The French have long stressed the importance of the E in EMU. But, unlike some in the Jospin government, Delors does not want the “Euro-X” committee (the informal grouping of EMU members from which Britain will be partly excluded) to provide that economic leg. He follows the British and German governments in stressing that Ecofin, the formal meetings of all 15 finance ministers, should remain the key economic forum. He says there is no harm in the euromembers meeting informally before an Ecofin, but he is critical of France's hard line on Euro-X: “After what Gordon Brown told the House of Commons, trying to exclude Britain from the discussions was stupid and counterproductive. It does not encourage the British government [to move further towards Europe].”

Delors would build this economic leg as follows. Each year in April the Commission would submit an analysis of the economic situation, with recommendations, for consideration by Ecofin and the council of employment ministers. The Commission would then rework its proposals and present them to the European Parliament, before handing them in June to the European Council (as summits of heads of government are known), which would decide the broad outlines of policy. In Britain the common view of monetary union is that it does not require much tighter coordination of other economic policies. Delors disagrees for political and economic reasons. “The ECB will be very powerful. As soon as there is a bad economic crisis, public opinion will treat the ECB as a scapegoat and rebel against ‘la construction européenne’.” Thus Ecofin, consisting of ministers from democratically elected governments, needs to be a visible alternative focus of economic power.

As for the economics, Delors notes that since 1991 the continent has had “a too-rigorous monetary policy, combined with a restrictive budgetary policy, so we’ve had feeble economic growth and rising unemployment. And all because we have not been coordinating our economic policies.” Delors is a Euro-Keynesian. While the fashion in Britain is to attribute most of France’s 12.5 per cent unemployment to over-regulated labour markets, Delors – although he accepts the need to liberalise labour markets – thinks the root cause of the problem is insufficient demand. Economic policies, he says, must be coordinated to avoid a repetition of what he calls in Franglais the “mauvais policy mix” of recent years.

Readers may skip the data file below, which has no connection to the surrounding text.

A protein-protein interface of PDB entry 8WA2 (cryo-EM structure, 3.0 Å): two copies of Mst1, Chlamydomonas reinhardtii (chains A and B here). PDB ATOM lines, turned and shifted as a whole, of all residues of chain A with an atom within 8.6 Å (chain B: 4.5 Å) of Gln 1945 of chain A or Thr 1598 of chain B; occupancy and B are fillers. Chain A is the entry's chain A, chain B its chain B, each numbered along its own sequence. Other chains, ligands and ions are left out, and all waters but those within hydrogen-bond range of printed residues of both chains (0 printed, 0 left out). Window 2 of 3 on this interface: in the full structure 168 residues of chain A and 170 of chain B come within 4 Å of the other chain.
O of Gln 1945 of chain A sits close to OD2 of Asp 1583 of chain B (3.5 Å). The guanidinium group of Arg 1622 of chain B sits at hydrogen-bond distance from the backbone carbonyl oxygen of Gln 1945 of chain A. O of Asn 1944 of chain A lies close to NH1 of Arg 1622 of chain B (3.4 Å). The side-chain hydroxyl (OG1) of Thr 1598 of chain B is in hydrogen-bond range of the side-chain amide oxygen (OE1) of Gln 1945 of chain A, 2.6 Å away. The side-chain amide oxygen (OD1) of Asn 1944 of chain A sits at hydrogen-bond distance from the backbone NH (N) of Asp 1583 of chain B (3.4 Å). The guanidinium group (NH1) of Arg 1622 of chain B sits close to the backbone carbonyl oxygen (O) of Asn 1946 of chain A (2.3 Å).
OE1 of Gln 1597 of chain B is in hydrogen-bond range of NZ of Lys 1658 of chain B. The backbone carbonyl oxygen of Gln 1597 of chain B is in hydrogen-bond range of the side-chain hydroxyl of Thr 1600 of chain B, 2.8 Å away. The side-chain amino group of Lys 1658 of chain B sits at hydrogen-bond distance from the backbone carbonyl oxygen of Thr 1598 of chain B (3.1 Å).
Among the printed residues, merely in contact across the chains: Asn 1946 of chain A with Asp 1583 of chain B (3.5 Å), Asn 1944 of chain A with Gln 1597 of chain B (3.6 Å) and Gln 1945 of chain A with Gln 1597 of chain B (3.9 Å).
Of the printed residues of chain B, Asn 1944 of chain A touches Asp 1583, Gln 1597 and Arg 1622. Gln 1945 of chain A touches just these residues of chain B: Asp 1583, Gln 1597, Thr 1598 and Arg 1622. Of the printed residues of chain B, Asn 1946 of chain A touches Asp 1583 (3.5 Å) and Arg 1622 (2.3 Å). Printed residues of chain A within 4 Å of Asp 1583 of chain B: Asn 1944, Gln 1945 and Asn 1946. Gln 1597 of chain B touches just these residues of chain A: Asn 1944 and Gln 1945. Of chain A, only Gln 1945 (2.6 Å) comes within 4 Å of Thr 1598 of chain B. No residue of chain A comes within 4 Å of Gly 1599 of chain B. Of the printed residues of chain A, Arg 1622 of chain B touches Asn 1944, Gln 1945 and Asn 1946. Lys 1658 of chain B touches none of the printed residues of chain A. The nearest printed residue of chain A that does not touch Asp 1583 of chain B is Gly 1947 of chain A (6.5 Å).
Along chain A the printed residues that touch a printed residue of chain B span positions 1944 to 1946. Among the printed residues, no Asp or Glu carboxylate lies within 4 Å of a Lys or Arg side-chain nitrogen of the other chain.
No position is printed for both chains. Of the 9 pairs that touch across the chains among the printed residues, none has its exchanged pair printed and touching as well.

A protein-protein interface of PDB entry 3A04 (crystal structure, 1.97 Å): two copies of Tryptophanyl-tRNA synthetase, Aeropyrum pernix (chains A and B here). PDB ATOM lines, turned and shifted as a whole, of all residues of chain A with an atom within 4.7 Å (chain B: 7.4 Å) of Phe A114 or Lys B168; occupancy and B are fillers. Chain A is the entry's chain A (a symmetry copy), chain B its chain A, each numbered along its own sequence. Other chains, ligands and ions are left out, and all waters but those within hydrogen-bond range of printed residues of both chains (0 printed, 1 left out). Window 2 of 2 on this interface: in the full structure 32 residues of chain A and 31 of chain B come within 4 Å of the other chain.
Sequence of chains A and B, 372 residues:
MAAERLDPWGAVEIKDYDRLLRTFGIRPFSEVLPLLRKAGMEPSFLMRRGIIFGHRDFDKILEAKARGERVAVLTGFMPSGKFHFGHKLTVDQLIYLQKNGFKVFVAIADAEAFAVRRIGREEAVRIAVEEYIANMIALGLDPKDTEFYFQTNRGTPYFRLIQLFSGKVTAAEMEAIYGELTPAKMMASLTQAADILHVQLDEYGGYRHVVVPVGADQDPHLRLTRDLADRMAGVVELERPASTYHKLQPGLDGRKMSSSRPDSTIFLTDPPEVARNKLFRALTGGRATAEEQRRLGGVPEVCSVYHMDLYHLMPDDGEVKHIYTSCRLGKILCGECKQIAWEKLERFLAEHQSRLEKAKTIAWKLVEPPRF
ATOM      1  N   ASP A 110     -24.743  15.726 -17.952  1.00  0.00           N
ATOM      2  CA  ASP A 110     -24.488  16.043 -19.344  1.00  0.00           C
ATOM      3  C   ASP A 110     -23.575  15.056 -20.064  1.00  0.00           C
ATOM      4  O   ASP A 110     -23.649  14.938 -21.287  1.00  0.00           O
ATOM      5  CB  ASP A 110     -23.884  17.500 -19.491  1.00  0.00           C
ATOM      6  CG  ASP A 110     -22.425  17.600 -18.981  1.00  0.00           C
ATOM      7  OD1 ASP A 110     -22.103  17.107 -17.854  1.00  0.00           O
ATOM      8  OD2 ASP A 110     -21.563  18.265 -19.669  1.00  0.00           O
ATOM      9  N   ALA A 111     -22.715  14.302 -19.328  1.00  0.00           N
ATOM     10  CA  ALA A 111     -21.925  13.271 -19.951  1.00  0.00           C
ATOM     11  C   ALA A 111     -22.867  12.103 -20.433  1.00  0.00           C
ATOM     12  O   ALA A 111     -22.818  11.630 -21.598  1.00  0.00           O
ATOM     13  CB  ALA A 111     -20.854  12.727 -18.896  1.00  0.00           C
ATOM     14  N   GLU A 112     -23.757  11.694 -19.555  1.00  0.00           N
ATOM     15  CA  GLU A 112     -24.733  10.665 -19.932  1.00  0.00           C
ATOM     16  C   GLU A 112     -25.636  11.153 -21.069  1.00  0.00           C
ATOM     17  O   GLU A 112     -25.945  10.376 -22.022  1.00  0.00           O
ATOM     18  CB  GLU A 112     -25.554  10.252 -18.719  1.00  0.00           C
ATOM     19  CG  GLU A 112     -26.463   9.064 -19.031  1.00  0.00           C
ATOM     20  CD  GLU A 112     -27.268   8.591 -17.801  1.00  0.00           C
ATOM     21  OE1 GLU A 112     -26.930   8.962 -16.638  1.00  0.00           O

He avoids direct criticism of the Bundesbank, of which he has never been a great fan, but that is the body which has run monetary policy for countries in the Exchange Rate Mechanism, and which dreamed up the Maastricht treaty’s rule that budget deficits had to be limited to 3 per cent of GDP. Another reason why this coordination is essential, he says, is that the likely EMU zone of 11 countries (Germany, France, the Benelux three, Spain, Portugal, Ireland, Italy, Finland and Austria) is not, in economic terms, an optimal single-currency area. The economic and social traditions in those countries, he believes, are not sufficiently close for sustainable growth and job creation to occur naturally under a single currency. “But it’s worth going ahead with the Euro so long as we get a balance between the economic leg and the monetary leg. I’ve spent two years trying to convince the Germans of this with great difficulty.”

The Pact on Stability and Growth agreed at the Dublin summit a year ago, says Delors, was a necessary but not sufficient part of the economic leg he desires. The pact sets out rules for punishing countries that run excessive budget deficits but despite the name, Delors points out, it has nothing to do with “growth”, that word having been inserted merely to keep President Chirac happy. “One should not focus just on the punitive side. One may have to increase the rate of growth rather than reduce the budget deficit. Hence the need for a new pact of economic policy coordination.”

He would not, for example, want sanctions imposed on a country that refused to join an EU-wide attempt to reflate. Instead he would rely on public chastisement from other governments to push the miscreant into line. Once the new procedures have got going he says, the Union should reflect on new policy instruments, such as using the EU’s budget or EU credits to promote growth.